However, I admit I am usually the dumb one here and I may have missed it. But, all these other smart folks on GHS apparently missed it also because no one else has reported it.  It seems like if Cramer seriously said there would be a ban on fracking that our blog would light up like an old fashioned pinball machine. The only reference to a ban on fracking is a NY court striking down a local ban on fracking (yea!!)


Yeah, it was CNBC not MSNBC. The latter is on my mind bc of the elections et al. I don't have a link but I specifically heard him say 3 times this week on 3 different days that he's concerned about a possible moratorium in the short term if the current administration wins reelection. I watch the show most all of the business day(s). His comments really caught my attention bc like you said I haven't heard anything about the topic, although I understand that our area is pro drilling. It was so out of the blue that it concerned me especially seeing as how pro natgas Cramer is. I have no doubt that he can spew hot air at times but the fact that he kept mentioning it really made me want to explore the topic to see if any of the pros on this site were also concerned. He specifically mentioned the old article with the name of the gentleman head of drilling oversight in that state.  I day trade UNG many days so my ears are highly sensitive to natgas info.

OT/   I've thought about trading UNG myself. I haven't traded any kind of commodities in many, many years (since about 1980? when I got massacred from the gold collapsed. that still hurts 30 years later!)

2011 news, thanks.

Yeah, and they mentioned today on CNBC again....two weeks in a row.  You're brilliant.

Question:  Once the well is in and producing is that the end of fraking for that well? 

Reason asking..have been wondering why Cheaspeak is drilling several wells in Johnson county and capping them til all wells are completed...if they were trying to bring them in before fraking was halted. 

Seems like a smart move on their part.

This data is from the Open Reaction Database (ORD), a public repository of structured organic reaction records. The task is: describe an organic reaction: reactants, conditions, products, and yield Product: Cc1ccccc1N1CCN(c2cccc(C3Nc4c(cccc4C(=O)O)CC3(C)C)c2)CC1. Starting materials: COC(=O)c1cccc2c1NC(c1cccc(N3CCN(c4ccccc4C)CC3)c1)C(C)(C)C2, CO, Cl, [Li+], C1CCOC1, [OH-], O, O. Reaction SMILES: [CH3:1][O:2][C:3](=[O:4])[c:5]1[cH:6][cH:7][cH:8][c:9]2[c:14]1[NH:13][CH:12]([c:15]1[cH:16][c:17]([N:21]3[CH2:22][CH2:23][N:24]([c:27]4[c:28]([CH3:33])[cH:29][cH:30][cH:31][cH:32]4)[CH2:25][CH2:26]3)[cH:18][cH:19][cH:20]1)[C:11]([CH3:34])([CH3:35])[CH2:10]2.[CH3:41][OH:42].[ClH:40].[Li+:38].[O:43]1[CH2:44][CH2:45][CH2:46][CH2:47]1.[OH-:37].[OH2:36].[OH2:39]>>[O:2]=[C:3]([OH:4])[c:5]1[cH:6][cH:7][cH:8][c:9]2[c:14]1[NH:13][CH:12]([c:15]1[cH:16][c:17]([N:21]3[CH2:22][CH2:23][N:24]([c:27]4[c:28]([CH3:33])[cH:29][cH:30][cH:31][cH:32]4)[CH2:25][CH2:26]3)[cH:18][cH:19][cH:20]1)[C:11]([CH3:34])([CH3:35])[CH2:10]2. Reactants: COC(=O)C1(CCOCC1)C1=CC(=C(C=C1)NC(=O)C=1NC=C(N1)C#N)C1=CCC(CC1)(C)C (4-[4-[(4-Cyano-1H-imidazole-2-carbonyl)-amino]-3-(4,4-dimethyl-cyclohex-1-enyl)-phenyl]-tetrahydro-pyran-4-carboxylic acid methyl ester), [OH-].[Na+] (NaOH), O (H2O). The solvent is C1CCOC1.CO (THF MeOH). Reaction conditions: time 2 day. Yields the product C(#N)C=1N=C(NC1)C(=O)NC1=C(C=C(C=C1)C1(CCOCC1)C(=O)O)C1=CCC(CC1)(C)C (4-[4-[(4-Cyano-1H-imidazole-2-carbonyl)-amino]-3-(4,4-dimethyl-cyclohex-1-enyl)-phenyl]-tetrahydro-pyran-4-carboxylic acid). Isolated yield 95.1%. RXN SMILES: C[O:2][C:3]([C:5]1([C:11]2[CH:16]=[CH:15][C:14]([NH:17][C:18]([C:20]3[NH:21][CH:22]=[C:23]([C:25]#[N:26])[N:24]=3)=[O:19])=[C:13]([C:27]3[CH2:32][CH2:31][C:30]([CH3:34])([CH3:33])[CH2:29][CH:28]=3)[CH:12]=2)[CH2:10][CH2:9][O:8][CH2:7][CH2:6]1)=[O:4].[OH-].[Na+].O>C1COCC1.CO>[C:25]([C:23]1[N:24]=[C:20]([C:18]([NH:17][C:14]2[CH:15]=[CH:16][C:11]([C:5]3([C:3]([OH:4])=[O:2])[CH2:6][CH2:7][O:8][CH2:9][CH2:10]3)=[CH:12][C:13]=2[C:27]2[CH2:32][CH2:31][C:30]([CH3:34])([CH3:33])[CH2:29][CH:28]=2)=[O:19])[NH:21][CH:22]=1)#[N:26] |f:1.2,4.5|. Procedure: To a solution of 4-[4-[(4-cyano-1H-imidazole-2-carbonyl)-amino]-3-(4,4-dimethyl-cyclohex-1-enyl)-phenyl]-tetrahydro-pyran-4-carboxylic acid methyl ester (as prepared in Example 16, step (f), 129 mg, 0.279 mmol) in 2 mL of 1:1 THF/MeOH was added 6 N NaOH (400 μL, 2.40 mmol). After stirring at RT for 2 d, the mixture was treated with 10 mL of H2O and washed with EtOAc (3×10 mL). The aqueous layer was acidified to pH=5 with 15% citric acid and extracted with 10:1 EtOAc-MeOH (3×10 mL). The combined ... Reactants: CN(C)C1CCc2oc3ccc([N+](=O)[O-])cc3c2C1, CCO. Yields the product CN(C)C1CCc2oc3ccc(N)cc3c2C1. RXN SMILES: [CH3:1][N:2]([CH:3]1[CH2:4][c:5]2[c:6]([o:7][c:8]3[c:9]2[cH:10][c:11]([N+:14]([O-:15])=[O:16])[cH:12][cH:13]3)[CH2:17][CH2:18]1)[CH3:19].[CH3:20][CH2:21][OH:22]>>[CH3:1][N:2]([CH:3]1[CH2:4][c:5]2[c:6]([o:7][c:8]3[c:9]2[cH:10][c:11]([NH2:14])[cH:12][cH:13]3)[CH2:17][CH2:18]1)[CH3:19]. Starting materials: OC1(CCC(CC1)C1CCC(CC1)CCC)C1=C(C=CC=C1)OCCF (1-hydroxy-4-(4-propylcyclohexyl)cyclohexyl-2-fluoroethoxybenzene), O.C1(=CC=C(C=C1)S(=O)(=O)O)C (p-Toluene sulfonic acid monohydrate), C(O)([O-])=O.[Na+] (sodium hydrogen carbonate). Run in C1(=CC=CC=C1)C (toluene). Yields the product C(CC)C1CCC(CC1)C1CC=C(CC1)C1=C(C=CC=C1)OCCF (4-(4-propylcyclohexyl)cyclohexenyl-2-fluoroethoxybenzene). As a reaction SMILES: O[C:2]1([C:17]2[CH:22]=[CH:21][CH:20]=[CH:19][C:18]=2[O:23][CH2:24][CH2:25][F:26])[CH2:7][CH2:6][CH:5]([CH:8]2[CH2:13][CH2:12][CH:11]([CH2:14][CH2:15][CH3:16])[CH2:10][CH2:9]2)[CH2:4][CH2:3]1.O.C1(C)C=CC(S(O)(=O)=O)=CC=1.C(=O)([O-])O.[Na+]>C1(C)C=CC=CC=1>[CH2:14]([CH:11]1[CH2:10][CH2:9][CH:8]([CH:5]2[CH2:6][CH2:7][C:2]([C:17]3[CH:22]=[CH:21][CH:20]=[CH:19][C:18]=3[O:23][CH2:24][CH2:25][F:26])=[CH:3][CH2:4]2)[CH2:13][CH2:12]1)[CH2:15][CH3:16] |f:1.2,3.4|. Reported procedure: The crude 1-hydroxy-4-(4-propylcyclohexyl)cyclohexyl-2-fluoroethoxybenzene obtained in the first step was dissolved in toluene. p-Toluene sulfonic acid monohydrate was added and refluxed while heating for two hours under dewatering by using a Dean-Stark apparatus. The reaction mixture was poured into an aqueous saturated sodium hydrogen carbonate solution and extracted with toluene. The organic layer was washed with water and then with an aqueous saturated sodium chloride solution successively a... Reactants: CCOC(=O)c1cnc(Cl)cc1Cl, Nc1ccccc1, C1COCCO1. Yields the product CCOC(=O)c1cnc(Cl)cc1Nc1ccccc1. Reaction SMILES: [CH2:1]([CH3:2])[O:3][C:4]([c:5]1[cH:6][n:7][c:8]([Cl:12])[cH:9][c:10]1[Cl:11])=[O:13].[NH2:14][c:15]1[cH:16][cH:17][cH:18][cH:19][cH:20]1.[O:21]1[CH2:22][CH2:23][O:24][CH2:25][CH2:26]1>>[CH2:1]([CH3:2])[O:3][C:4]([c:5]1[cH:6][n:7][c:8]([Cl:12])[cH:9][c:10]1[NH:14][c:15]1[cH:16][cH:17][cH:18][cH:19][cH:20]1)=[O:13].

Just wondering.

From what I understand once the well is completed fracking is finished.  I would assume that Chesapeake and others are drilling and capping due in part to prices.  If memory serves, Chesapeake did not hedge not 1% for all of 2012.  It is possible, however, that they might be trying to perform a gas factory concept like Encana if the wells you mention are in the same section(s).  Encana drills all wells at once in a section (they aren't doing this often btw) and completes them at the same time at the end of the process. 

I would like to think that the Fed doesn't have the nerve to halt fracking but it is concerning.  NY and some other states are having issues and I know the EPA would love to flex their muscles.

Note there are no Windmills on East Coast ...regulated out.  And we see what happened to Coal.  And the few Steel plants we used to have here...two in Texas gone.  Offshore drilling was halted in Gulf and not allowed at all to begin with in other locations. 

So EPA can do whatever they pretty much are told to do.

Thanks Parkdota for the answer. 

Yes the 11 CHK wells are all in one section or unit in Johnson Country..

Tonight I will be worrying and watching the debate.

Vertical wells can be fraced multiple times, horizontals can not ( I'm not speaking of frac stages here).  Wells are drilled to TD and cased and then wait for the contractor that provides completion services (fracing).  In other words the drilling contractor does not provide completion services.  When drilling is done, the rig is off to the next well.  The completion contractor usually works for multiple operators and can't be standing by every time a well is ready for completion.  So wells often sit drilled but not completed waiting their turn in the schedule.  I seriously doubt any moratorium on fracing will be implemented.  And I wouldn't waste my time on the pronouncements of Mr. Cramer.

Yes   I have watched the Halliburton crews move in..Its beautiful..they have long cavarans of their equipment rolling to the sites...its a sight to see all that expertise moving in.

My Daddy talked about Red Adair back in old days of how his team would move in and go to work..said it was really a they fought the well fires back when.

If it had not been for the fire fighters from here in Texas going to Saudi to fight the fires there would be fewer wells there to this day.  It took Texas and US technology to fight those fires...just as it did to figure out the fracking tech.

I miss those Halliburton rigs coming in around here.

But I get a kick out of watching those huge huge pieces of equipment work in the Lignite mines near here...those are really impressive things.

I enjoy watching the doziers and track hoes building the pad sites...

It is always fun to watch construction moving along.

Miss all that in this 'slowdown' or whatever it is this period of time is called.